One dollar. For a renowned architect’s home. But there’s a catch: It has to be moved!

That’s where Nickel Brothers comes in.

Specializing in moving entire houses and other structures, the company has moved hundreds of homes since launching their business in 1956. Recently they were contacted by the owners of a mid-century modern waterfront home, designed by famed architect Paul Thiry.

Thiry had a hand in designing several of the buildings for the Seattle World’s Fair in 1962, and he was appointed as its primary planner and architect. From his work at the time, he seemed fascinated with large edifices of concrete and steel, and this home was no exception.

One dollar. For a renowned architect’s home. But there’s a catch: It has to be moved!

That’s where Nickel Brothers comes in.

Specializing in moving entire houses and other structures, the company has moved hundreds of homes since launching their business in 1956. Recently they were contacted by the owners of a mid-century modern waterfront home, designed by famed architect Paul Thiry.

Thiry had a hand in designing several of the buildings for the Seattle World’s Fair in 1962, and he was appointed as its primary planner and architect. From his work at the time, he seemed fascinated with large edifices of concrete and steel, and this home was no exception.

The current owners of the house, who actually live next door, wanted to redevelop the property, so they hired Nickel Brothers to move the house and take it to a new location. And it’s no small task. The estimated cost of the move is $240,000.

The top floor of the massive home, built in 1962, juts dramatically over the water in a brutalist modern statement. The home is more than 70 feet long and 40 feet wide.

I contacted Tom Holst, a local modernist, architect and real estate agent with Madison House Partners Real Estate in Seattle, and asked him why this home was important.

"Paul Thiry was known as the ‘Father of Northwest modernist architecture,’ " says Holst, who has been working with the modern architecture conservation group Docomomo WEWA to try to save the home.

"Thiry met Le Corbusier in France. Le Corbusier studied ancient Greece (architecture) … he was influenced by the bas-relief sculptures that remind me of the concrete relief sculptures of the Paul Thiry house. Le Corbusier’s concrete sculptures remind me of the Y-shaped concrete posts that hold up this house, like the ones holding up the World’s Fair monorail tracks."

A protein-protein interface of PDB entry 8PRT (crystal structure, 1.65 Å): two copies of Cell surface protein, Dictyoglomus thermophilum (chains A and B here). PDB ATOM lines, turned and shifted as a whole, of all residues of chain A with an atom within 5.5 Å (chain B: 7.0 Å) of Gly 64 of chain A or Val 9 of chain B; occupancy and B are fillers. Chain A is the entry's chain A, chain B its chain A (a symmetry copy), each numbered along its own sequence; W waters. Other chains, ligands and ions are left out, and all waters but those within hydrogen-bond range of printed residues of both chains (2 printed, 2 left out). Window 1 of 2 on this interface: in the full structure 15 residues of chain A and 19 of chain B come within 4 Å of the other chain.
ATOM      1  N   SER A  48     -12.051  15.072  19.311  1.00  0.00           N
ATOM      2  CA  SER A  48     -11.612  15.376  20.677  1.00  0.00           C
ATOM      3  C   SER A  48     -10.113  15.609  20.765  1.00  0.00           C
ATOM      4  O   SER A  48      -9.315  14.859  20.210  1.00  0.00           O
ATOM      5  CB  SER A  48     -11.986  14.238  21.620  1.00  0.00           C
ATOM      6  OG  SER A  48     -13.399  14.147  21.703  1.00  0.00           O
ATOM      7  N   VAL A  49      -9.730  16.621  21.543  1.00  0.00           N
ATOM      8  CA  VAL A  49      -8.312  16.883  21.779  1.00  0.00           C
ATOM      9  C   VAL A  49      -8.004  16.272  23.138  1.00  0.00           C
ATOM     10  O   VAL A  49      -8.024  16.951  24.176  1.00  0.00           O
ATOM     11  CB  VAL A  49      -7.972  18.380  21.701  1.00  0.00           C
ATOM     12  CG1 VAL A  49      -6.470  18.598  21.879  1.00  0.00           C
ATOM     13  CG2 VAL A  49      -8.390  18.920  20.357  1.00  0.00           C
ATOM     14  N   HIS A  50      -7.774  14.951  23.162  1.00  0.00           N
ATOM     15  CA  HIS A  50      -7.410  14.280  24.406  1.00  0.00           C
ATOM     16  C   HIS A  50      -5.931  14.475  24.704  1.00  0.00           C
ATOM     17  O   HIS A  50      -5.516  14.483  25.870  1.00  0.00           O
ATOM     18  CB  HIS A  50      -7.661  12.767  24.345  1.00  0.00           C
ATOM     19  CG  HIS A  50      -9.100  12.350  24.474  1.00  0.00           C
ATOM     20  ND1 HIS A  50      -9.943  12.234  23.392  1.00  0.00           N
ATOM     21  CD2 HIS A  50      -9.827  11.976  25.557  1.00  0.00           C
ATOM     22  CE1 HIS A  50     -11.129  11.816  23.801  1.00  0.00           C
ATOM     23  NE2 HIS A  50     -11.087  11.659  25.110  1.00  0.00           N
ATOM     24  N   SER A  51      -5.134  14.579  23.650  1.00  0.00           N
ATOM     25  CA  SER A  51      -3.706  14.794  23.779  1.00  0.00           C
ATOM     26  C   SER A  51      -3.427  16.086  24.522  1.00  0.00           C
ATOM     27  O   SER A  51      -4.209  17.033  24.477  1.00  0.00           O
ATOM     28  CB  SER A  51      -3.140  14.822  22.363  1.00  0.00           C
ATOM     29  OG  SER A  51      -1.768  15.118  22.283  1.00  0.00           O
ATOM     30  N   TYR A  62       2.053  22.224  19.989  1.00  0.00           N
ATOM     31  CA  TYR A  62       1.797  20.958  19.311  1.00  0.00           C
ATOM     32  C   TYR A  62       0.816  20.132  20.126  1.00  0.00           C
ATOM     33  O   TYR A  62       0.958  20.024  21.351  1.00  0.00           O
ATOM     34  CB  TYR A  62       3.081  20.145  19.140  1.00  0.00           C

The home was featured on the cover of Sunset Magazine’s April 1967 issue.

Saving it will be difficult, but that’s where Nickel Brothers comes in. The home is so massive that it cannot be moved on the streets, but Jeff McCord, a Nickel Brothers manager, said the company has a plan for moving the home to a new waterfront lot via barge. …CONTINUED

And he thinks he may have a buyer. Though he couldn’t speak about the details, I was able to get more information from Chrissie Marshall, daughter of the former owner, who said that someone had bought the house: a mystery man who already owns two other Paul Thiry houses.

The man is reportedly going to buy this Thiry and tow it to a dry dock — Dagmar’s Landing in Everett, Wash. — where it will stay a year until he finds a new home for it, on either Whidbey Island or Camano Island in the Puget Sound.

When asked what would happen if this mystery buyer could not perform or backed out of the deal, house-mover Jeff McCord said it was too late to find another buyer — the historic home would be destroyed and another architectural masterpiece would vanish.

Holst adds a postscript to the story. "I see these modernist architects as unrestrained by conventional thinking and conventional religion and tradition and restriction … like Le Corbusier on his visits to Greece, the good times by this rule-breaking commune of new, brash architects.

I love the Sunset Magazine cover. I imagine the parties on the water there at the Paul Thiry house — the fire, the water, the sculptural rocks sticking out of the shore, the neo-primitivism of the Native American art-inspired bas-relief sculptures accented by the recessed lighting above, the glass, the stereo playing early roots of jazz and rock ‘n’ roll. Elvis Presley himself actually appeared at the Seattle World’s Fair the same year this house was completed.

And if you know me, that’s reason enough to save this house.

Images courtesy Tom Holst, Nickel Brothers and Sunset Magazine.

Marlow Harris, an agent with Coldwell Banker Bain Associates in Seattle, Wash., writes about unique real estate in the Unusual Life blog. She also blogs at 360digest.com.

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